Session Type: Poster Session B
Session Time: 9:00AM-11:00AM
Background/Purpose: Numerous clinical trials have been published in rheumatoid arthritis (RA), but comparing efficacies of disease-modifying anti-rheumatic drugs (DMARDs) is complicated by a lack of head-to-head studies and because study populations are heterogeneous. We aimed to identify and adjust for patient/trial characteristics associated with clinical response to enable fairer comparisons between different drugs/drug classes, e.g. abatacept (co-stimulation modulator) vs. adalimumab (TNFi).
Methods: We reviewed 565 DMARD clinical trial papers using the following criteria: studies had to be randomized, controlled, Phase III trials published after 1995 reporting ACR20/50/70 with follow-up > 6 months. 73 met criteria. We explored associations between 33 patient/trial characteristics and ACR response. We constructed models incorporating these factors to compute predicted ACR response rates for each trial arm and their residual differences from actual response rates. Some factors associated with response weren’t reported in every study, so ACR20, 50, and 70 each required constructing multiple models to allow for different numbers of independent variables. The model used for a given trial arm was selected based on the information available (algorithm for ACR50 shown in Fig. 1).
Results: Based on linear regressions, multiple patient/trial characteristics were associated with ACR response, including age, calendar year of publication, DAS28-CRP, disease duration, and prior MTX/biologic use (Table 1). Trials with patients having greater disease duration at enrollment had lower response rates. Similarly, previous therapy failure (MTX or biologics) was associated with poorer response in trials. Conversely, trials with patients having higher baseline disease activity as characterized by DAS28-CRP (but not by DAS28-ESR) had higher response rates. Sex, white race, swollen/tender joint counts, and RF serostatus weren’t associated with response. Several variables were associated with ACR70 response only, including steroid usage, anti-CCP serostatus, and ESR.
Before adjusting for the model predictions, ACR response rates were higher for abatacept compared to TNFi (both with MTX). The differences in average ACR20, 50, and 70 response rates, respectively, were 10.6 (p = 0.063), 13.3 (p = 0.018), and 15.3 (p = 0.005) percentage points, in favor of abatacept (Fig. 2). After adjustment, the differences were smaller and non-significant: 6.7 (p = 0.214), 3.9 (p = 0.421), and 6.6 (p = 0.087) points. These findings are more comparable to those reported in a direct head-to-head study by Schiff et. al. in 2014—between-group differences of -0.4, -1.9, and 1.8 points, respectively.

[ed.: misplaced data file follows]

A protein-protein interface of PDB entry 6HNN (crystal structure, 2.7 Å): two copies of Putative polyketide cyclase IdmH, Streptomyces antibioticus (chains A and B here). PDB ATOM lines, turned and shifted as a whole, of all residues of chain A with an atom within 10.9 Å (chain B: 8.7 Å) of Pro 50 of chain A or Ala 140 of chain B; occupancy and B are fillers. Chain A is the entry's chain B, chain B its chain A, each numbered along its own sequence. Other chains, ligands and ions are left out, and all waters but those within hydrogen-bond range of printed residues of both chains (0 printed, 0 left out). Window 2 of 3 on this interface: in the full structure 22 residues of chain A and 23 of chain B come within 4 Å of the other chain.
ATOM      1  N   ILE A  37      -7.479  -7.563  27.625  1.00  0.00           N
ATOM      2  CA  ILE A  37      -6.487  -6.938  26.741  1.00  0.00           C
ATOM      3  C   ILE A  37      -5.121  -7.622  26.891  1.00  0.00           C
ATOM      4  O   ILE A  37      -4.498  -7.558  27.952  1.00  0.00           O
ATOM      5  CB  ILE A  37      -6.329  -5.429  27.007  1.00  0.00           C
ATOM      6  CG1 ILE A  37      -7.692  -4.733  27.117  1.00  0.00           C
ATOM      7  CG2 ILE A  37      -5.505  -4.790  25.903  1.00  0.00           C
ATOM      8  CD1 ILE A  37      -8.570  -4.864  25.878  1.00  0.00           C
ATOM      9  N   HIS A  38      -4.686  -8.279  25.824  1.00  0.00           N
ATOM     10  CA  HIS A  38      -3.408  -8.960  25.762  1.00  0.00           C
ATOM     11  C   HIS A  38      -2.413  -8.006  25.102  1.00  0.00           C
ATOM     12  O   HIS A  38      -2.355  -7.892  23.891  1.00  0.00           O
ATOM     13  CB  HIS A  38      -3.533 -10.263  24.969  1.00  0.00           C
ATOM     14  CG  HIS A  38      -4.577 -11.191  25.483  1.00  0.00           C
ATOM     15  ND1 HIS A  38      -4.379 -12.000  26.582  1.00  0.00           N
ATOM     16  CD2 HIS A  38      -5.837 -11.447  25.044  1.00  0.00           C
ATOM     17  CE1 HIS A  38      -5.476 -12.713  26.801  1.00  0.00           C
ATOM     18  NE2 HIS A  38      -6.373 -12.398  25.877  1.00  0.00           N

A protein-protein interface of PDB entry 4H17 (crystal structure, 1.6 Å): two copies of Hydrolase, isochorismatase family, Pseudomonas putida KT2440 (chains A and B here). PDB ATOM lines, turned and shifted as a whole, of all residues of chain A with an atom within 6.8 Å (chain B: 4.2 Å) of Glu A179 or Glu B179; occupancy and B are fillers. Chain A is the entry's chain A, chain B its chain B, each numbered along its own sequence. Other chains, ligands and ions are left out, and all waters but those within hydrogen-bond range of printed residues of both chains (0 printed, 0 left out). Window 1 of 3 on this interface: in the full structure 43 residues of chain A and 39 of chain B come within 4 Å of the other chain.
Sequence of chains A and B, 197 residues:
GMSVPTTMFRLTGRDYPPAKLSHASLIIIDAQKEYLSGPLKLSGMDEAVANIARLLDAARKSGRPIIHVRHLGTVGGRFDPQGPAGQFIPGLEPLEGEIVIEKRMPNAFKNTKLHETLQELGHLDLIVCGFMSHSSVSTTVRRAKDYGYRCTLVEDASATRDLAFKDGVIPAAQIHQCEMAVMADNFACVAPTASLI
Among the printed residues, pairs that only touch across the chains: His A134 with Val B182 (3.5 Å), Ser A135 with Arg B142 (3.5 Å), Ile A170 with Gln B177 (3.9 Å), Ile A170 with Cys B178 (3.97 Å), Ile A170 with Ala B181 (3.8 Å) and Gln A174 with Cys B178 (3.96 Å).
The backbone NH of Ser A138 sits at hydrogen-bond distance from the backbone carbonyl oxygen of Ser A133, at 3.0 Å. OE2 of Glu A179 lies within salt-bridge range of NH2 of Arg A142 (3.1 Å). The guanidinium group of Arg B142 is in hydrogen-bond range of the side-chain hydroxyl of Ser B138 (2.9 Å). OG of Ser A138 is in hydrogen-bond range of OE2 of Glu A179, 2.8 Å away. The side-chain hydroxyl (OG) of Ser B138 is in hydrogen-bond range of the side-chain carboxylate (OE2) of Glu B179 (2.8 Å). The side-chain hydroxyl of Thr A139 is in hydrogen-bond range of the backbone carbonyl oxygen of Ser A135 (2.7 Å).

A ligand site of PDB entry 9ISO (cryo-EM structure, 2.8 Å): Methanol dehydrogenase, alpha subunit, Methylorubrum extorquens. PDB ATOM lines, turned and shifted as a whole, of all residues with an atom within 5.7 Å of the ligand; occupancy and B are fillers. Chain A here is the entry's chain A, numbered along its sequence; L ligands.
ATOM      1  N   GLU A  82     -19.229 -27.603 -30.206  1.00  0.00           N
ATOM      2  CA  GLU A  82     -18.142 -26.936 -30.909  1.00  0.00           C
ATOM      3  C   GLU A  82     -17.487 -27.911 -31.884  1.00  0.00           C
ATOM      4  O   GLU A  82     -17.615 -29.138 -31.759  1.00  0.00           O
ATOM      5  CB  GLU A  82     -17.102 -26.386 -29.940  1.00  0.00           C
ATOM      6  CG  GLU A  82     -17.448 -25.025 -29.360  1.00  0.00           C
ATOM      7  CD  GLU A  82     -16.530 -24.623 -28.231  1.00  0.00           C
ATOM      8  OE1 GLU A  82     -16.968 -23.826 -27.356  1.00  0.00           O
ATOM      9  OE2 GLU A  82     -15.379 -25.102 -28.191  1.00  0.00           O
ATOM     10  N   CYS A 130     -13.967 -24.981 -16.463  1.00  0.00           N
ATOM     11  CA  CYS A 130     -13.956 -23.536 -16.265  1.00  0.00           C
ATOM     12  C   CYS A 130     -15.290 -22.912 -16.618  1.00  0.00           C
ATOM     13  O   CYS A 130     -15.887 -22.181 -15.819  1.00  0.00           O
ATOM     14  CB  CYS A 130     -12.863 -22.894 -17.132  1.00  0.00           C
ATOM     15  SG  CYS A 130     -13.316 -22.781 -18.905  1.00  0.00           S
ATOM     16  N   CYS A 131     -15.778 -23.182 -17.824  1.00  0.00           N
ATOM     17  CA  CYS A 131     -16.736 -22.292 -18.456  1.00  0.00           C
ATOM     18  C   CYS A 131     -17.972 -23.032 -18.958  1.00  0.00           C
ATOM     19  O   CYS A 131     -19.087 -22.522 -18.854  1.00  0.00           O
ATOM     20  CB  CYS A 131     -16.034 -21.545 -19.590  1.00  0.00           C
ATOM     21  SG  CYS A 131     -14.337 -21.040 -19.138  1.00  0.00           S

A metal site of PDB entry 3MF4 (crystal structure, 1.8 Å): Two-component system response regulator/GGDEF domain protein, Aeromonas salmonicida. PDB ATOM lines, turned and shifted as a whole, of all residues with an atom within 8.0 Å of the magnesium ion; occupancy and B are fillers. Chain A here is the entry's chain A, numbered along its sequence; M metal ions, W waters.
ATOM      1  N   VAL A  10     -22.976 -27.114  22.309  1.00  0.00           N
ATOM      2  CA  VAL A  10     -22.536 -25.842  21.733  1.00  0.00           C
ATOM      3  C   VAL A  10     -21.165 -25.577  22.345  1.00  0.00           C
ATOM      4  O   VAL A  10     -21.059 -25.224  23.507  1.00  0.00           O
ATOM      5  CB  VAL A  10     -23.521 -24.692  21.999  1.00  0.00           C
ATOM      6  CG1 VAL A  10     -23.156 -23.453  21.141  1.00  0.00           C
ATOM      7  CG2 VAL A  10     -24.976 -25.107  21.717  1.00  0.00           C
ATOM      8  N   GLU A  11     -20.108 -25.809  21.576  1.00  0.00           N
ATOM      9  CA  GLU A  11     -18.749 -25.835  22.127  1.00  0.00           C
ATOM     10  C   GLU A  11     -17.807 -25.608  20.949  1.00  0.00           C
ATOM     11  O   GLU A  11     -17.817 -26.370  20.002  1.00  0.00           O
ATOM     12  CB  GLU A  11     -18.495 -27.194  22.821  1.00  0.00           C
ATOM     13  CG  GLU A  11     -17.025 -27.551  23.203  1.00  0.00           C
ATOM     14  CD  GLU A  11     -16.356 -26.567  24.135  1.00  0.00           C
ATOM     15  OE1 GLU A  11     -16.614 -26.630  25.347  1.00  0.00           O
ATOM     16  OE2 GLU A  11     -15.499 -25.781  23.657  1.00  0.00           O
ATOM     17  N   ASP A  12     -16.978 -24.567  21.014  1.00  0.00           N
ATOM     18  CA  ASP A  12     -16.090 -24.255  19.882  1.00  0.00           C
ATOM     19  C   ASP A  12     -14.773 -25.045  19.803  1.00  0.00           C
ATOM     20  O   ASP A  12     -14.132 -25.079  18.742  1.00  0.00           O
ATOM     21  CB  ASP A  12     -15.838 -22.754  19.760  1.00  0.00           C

Conclusion: We identified factors associated with ACR response in RA clinical trials, awareness of which may inform interpretation of therapy response rates. Adjusting for them could enable more appropriate efficacy comparisons across therapies studied in different settings. In the case of abatacept vs. TNFi, adjustment via the predictive models we developed yielded results more similar to results of an existing head-to-head trial. These models may be useful for comparing other drugs/drug classes, particularly when no head-to-head trial exists.
Figure 1: Choosing among four models for predicting an ACR50 score. Here n denotes the number of treatment arms for which a given model applied. Variables above the dashed line were reported in every treatment arm and are included in every model. Those below the line were not reported in some treatment arms. Calculating ACR50 scores for such arms required models not taking those variables as inputs.
Table 1: Simple linear regression coefficients from modeling ACR response rates as functions of patient/trial characteristics. N represents the number of observations for a given association, i.e. how many treatment arms contained both the independent and dependent variables of interest. Statistically significant associations are bolded with * = p < 0.05, ** = p < 0.01, and *** = p < 0.001.
Figure 2: Differences in ACR response rates for abatacept vs. TNFi (comparison based on drug class) and abatacept vs. adalimumab (comparison based on drug)—all combined with MTX—unadjusted and adjusted for predictive models. Here ACR response rates for TNFi or adalimumab have been subtracted from those for abatacept, thus the positive vertical axis corresponds to superior efficacy for abatacept.
To cite this abstract in AMA style:Cordisco A, Baker J. Identification and Adjustment for Factors Associated with Clinical Response in Rheumatoid Arthritis Clinical Trials to Improve Comparisons of Treatment Efficacy [abstract]. Arthritis Rheumatol. 2020; 72 (suppl 10). https://acrabstracts.org/abstract/identification-and-adjustment-for-factors-associated-with-clinical-response-in-rheumatoid-arthritis-clinical-trials-to-improve-comparisons-of-treatment-efficacy/. Accessed August 4, 2021.
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